It could happen any time in his courtroom: The judge with the slow Southern drawl, the one they called Preacher Bob, would look down at a defendant and see something that maybe reminded him of himself.
"This court," as Hillsborough Circuit Judge Bob Anderson Mitcham liked to call himself, "knows heartache," and so would begin the story of Butterbean.
Butterbean was his friend from the mean streets of Atlanta. Yes, the judge would say, as a youngster this court had seen the inside of a jail cell, had tasted jail baloney sandwiches, had lain awake at night, afraid.
But unlike the judge, Butterbean did not escape temptation. Butterbean "took the low road," got stabbed and ended up "on a cold, hard slab" in the morgue. By then, the courtroom was usually pretty quiet.
This court, he said, would never forget the day they buried Butterbean, the sound of dirt hitting his coffin. At this, the judge would rap his knuckles on the bench: Thump. Thump. Thump. The place would be silent, the defendant staring up at him.
In a courthouse brimming with colorful characters, Mitcham was one for the books. In fact, after he retired in 2001, he wrote one, Justice from Buttermilk Bottom, about his rise from that rough neighborhood through his legal career.
As a lawyer, he represented alleged mobsters, a judge, a doctor. The first time I saw him, he was arguing the case of a college student accused of killing her newborn. No way would she be acquitted. She was acquitted.
Once, the feds set their sights on him and allegations that he didn't report for tax purposes money a client paid him. Against his lawyers' advice, he went to the grand jury and talked. The case was closed without charges and with this Mitcham quote: "Never have I been more proud to be an American than I am today, because the system does work."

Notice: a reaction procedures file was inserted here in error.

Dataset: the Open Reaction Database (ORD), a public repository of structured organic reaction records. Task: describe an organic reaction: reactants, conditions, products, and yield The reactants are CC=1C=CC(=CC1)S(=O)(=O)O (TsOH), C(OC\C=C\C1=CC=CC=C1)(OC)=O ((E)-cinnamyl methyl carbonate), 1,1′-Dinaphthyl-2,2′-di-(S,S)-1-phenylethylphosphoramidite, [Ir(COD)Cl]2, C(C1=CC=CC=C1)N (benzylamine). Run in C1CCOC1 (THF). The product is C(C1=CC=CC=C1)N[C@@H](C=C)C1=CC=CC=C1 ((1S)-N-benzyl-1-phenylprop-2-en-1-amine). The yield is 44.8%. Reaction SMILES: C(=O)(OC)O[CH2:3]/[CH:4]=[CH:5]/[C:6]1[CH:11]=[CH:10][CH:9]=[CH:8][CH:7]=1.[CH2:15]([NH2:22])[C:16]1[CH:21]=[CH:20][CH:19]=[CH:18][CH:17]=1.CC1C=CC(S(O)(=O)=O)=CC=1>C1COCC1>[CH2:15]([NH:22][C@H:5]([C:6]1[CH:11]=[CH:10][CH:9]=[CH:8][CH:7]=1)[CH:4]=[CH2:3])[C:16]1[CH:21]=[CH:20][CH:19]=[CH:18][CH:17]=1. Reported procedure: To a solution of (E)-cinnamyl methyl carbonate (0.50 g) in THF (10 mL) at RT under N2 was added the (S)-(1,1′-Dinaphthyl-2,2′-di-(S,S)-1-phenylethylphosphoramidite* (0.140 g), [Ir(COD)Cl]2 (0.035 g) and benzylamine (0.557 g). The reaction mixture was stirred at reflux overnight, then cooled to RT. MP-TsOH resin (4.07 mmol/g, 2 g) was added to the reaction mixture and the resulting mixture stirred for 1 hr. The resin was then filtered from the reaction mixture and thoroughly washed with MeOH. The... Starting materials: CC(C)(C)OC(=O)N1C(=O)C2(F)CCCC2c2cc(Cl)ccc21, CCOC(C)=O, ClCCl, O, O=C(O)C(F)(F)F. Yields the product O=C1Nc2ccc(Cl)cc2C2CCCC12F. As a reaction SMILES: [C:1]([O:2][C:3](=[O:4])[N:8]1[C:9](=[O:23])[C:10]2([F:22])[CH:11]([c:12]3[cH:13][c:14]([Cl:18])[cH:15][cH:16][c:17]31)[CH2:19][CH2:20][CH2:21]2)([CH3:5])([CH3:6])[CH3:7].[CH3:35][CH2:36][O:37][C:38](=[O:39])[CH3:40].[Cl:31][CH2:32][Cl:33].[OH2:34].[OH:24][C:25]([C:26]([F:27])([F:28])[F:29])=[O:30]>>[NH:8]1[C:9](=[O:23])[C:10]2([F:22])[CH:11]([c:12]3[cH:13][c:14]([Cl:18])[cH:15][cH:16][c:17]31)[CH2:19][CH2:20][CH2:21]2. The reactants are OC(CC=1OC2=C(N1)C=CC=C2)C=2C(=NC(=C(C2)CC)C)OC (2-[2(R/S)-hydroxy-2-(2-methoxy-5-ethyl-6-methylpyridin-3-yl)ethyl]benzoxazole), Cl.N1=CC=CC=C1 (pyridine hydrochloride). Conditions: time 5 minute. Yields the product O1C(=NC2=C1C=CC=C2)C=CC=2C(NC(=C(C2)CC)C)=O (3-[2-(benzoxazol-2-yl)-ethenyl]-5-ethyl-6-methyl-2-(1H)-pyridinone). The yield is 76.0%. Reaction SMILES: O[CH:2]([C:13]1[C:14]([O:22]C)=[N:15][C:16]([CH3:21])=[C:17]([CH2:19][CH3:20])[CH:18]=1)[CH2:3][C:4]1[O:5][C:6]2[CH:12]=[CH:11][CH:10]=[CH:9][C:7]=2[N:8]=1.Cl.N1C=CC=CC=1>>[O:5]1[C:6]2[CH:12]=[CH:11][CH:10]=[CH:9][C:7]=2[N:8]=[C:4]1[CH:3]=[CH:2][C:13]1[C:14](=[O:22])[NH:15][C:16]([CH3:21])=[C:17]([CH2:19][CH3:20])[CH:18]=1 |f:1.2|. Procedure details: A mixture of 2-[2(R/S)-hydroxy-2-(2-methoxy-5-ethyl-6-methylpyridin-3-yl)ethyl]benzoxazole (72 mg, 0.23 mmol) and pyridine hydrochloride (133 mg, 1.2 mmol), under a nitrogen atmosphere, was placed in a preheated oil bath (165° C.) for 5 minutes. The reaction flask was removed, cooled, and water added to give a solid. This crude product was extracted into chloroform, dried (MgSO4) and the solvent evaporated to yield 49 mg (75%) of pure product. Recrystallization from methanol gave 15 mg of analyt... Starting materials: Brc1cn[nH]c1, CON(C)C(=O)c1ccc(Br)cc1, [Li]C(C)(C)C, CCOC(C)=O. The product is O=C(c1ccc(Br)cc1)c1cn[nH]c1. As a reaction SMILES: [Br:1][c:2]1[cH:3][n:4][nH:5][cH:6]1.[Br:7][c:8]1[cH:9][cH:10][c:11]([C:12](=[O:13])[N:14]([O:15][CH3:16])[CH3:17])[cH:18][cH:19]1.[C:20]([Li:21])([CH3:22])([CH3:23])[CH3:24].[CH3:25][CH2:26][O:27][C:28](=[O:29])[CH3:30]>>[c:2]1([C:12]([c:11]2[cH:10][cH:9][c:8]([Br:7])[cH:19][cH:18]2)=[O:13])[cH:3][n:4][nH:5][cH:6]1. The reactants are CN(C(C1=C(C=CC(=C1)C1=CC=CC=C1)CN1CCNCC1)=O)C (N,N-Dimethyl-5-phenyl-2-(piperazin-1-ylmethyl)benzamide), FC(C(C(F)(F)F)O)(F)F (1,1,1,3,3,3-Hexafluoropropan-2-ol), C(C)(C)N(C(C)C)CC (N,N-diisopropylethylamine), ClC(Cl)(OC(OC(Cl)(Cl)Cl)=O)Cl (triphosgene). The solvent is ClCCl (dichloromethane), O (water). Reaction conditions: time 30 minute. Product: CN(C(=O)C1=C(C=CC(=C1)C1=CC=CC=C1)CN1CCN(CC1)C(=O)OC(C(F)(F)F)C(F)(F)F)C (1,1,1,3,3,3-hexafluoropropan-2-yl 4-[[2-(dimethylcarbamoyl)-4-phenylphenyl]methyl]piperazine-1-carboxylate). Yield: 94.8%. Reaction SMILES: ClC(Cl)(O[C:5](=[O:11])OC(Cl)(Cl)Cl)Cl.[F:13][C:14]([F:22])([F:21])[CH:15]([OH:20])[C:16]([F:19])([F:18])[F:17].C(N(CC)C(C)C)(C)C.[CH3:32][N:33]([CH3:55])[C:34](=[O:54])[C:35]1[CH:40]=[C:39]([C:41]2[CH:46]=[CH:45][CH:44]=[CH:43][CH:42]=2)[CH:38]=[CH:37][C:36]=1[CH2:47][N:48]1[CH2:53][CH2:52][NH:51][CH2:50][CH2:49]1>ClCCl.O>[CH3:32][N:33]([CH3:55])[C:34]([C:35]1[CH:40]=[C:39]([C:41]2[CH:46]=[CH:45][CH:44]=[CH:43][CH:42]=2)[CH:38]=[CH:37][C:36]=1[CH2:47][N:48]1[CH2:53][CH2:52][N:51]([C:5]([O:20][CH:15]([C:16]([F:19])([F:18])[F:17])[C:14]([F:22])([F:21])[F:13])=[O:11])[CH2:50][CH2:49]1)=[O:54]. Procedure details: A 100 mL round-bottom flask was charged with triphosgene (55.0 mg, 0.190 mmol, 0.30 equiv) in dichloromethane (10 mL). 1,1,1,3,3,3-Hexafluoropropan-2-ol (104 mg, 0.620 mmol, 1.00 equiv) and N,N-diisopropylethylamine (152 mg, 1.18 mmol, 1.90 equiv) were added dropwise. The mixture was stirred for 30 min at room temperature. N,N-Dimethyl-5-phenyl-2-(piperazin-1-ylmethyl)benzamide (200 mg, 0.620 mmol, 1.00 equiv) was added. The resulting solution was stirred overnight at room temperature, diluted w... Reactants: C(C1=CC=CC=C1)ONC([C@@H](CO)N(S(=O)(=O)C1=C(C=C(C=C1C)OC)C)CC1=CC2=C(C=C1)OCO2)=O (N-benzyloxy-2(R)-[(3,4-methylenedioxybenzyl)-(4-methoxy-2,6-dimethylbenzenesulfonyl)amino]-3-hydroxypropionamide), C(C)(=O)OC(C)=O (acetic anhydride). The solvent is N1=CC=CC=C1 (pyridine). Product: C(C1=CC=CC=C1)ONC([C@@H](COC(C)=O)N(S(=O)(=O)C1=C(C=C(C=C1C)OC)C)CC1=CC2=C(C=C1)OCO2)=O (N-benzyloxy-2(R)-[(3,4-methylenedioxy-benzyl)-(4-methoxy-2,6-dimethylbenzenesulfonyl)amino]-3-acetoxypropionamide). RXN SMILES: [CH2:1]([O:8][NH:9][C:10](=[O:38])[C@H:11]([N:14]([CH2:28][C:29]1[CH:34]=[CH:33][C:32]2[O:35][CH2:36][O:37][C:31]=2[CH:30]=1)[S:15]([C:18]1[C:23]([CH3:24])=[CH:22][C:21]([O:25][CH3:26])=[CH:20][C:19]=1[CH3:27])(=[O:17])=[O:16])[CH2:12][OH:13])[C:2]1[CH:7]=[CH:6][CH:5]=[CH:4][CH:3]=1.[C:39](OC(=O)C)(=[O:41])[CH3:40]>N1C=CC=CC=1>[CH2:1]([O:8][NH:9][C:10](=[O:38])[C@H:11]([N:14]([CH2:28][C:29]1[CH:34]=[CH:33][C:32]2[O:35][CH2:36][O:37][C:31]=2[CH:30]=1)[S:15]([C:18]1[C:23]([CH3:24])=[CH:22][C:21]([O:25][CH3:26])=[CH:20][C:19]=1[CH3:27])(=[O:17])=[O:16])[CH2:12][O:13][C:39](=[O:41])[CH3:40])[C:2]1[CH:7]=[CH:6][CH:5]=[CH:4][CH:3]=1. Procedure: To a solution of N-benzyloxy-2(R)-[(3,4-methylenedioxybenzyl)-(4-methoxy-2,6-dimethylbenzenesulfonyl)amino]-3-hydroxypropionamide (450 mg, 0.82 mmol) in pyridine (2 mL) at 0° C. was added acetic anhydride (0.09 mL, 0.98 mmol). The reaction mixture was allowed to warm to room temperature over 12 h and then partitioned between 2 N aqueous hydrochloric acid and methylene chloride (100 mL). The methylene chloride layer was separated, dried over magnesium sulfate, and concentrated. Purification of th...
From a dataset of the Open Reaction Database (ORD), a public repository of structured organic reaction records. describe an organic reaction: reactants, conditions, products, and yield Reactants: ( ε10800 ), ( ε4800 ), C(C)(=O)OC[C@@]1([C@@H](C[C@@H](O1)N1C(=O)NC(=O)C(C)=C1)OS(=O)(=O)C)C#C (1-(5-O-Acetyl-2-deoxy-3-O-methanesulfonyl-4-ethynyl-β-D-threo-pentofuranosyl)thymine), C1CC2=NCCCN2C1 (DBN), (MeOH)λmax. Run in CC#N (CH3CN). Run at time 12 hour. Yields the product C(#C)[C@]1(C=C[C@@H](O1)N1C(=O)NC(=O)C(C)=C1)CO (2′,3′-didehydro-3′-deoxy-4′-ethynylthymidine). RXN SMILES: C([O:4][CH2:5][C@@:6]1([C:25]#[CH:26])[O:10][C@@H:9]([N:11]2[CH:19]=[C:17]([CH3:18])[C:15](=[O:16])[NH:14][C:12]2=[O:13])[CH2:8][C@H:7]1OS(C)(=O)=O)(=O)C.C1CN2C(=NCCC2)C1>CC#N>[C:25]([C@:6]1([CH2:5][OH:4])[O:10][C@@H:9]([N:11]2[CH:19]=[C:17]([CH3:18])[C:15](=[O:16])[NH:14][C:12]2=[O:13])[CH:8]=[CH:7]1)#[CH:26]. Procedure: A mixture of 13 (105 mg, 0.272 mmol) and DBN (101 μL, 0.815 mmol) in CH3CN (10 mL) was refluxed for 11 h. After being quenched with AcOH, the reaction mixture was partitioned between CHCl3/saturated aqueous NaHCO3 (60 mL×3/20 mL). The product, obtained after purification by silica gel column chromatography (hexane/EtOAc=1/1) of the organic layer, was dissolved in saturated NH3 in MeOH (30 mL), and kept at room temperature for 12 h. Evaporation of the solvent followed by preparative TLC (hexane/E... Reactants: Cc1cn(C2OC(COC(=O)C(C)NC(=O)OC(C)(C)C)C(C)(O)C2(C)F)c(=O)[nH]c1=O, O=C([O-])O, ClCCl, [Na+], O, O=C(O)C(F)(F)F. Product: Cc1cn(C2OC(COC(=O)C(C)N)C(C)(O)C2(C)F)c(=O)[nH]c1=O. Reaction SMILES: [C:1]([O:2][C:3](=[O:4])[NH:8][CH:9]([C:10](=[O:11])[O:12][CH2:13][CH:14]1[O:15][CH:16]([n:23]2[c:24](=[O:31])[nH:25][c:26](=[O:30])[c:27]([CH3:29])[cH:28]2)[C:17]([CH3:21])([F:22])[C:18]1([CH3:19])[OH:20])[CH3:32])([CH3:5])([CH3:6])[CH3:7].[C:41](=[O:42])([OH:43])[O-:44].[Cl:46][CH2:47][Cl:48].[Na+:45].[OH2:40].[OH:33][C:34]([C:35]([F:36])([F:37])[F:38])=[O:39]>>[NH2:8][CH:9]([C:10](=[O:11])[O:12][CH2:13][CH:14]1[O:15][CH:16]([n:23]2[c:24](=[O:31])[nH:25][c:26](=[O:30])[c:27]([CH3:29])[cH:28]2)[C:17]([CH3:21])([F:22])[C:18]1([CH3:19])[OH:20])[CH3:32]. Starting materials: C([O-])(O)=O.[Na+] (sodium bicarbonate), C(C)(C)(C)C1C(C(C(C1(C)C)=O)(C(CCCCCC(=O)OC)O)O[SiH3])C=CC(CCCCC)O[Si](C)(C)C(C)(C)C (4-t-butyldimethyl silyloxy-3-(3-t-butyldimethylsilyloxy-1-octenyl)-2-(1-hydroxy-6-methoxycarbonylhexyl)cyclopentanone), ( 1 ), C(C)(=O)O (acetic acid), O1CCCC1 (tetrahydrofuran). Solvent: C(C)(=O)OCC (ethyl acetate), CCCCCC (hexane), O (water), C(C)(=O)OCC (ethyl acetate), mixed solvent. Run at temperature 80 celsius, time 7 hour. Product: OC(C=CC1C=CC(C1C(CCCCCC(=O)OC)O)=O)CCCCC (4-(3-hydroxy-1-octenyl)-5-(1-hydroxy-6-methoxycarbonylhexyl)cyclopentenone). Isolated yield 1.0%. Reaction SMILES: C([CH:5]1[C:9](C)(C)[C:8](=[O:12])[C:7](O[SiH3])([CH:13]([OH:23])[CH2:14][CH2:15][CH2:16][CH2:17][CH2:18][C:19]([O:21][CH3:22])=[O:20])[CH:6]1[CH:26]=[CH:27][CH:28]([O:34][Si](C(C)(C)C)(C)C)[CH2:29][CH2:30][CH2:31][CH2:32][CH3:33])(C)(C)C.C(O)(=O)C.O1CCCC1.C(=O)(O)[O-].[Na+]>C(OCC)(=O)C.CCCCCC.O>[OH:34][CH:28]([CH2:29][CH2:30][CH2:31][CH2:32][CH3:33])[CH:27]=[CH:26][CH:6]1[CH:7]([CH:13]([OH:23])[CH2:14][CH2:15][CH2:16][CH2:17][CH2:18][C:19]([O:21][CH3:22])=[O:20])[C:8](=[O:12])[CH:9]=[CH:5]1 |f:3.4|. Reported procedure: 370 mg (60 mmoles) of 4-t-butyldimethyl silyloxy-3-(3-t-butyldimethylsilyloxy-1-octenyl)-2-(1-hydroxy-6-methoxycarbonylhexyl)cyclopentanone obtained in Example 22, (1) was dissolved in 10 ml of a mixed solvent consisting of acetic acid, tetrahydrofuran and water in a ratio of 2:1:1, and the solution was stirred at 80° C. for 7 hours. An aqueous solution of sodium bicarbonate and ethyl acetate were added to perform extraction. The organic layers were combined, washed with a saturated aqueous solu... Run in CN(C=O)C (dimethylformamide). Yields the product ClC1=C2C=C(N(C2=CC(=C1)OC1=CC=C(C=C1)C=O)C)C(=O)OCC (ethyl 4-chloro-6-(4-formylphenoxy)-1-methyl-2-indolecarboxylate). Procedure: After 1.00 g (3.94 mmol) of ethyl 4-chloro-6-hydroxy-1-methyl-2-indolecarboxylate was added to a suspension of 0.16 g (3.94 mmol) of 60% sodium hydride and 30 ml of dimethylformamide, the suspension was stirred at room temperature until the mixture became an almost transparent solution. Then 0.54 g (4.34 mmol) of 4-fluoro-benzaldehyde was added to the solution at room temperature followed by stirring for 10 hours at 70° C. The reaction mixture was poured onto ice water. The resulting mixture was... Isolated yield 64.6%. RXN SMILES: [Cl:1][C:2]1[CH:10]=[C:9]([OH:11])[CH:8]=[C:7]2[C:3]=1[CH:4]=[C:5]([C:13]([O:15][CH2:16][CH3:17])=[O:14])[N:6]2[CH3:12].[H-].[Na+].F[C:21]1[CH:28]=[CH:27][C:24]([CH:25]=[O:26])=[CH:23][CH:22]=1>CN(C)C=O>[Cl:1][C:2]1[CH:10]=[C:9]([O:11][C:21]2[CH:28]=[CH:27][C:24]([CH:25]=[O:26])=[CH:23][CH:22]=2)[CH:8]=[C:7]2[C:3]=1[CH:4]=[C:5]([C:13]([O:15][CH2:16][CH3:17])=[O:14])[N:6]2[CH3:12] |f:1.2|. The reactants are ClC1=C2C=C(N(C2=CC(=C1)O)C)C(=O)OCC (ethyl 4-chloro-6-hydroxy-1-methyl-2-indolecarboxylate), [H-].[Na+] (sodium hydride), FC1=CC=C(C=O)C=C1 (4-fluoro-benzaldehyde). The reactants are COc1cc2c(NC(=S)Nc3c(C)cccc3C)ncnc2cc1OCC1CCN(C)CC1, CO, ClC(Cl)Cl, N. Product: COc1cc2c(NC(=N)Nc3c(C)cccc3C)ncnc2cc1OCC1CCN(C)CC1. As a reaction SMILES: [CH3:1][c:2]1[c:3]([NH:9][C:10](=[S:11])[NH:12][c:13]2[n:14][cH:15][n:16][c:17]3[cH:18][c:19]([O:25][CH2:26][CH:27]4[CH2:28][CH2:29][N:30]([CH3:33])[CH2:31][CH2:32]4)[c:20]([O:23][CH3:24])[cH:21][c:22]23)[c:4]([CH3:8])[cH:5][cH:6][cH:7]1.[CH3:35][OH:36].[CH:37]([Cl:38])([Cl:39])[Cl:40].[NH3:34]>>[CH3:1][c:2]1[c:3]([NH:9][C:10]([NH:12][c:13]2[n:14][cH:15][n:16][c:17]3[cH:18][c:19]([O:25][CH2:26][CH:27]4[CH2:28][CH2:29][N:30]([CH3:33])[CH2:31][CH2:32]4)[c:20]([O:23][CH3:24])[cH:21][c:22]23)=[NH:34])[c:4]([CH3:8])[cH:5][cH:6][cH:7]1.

In criminal court Division B, sentences tended to be tough. (Just ask the guy who got life after robbing a Girl Scout of her cookie money.) Sometimes, listening to details of the terrible things that happened in the world, the judge would lift his eyes heavenward and sigh, "We are living in times worse than Sodom and Gomorrah," separation of church and state not always being the main concern in Division B.
He spoke often of his wife Lupe, the woman to whom he would be married for 40 years, and his kids. If Lupe tried to slip in the back of his courtroom to watch proceedings, he might well stop everything to pay attention to her.
Always, his courtroom seemed to get the blockbusters and potential circuses: the incestuous, murderous Sexton clan. Lawrence Singleton, who chopped the arms off a hitchhiker and later murdered a prostitute. Three young friends accused of pulling up a stop sign as a prank, causing the deaths of three young men who drove into the path of a Mack truck. "I shall never forget this case," the judge said at the end.
The hip he broke at age 65 — trying to field a ground ball in a judges-against-bailiffs softball game — led to his retirement. He had surgeries and other health problems. When they talked of such things, he told his wife funeral flowers died in three days — I would rather it go to "God's work, or the Hillsborough Bar."
He died this week at 76, the courthouse less colorful for it.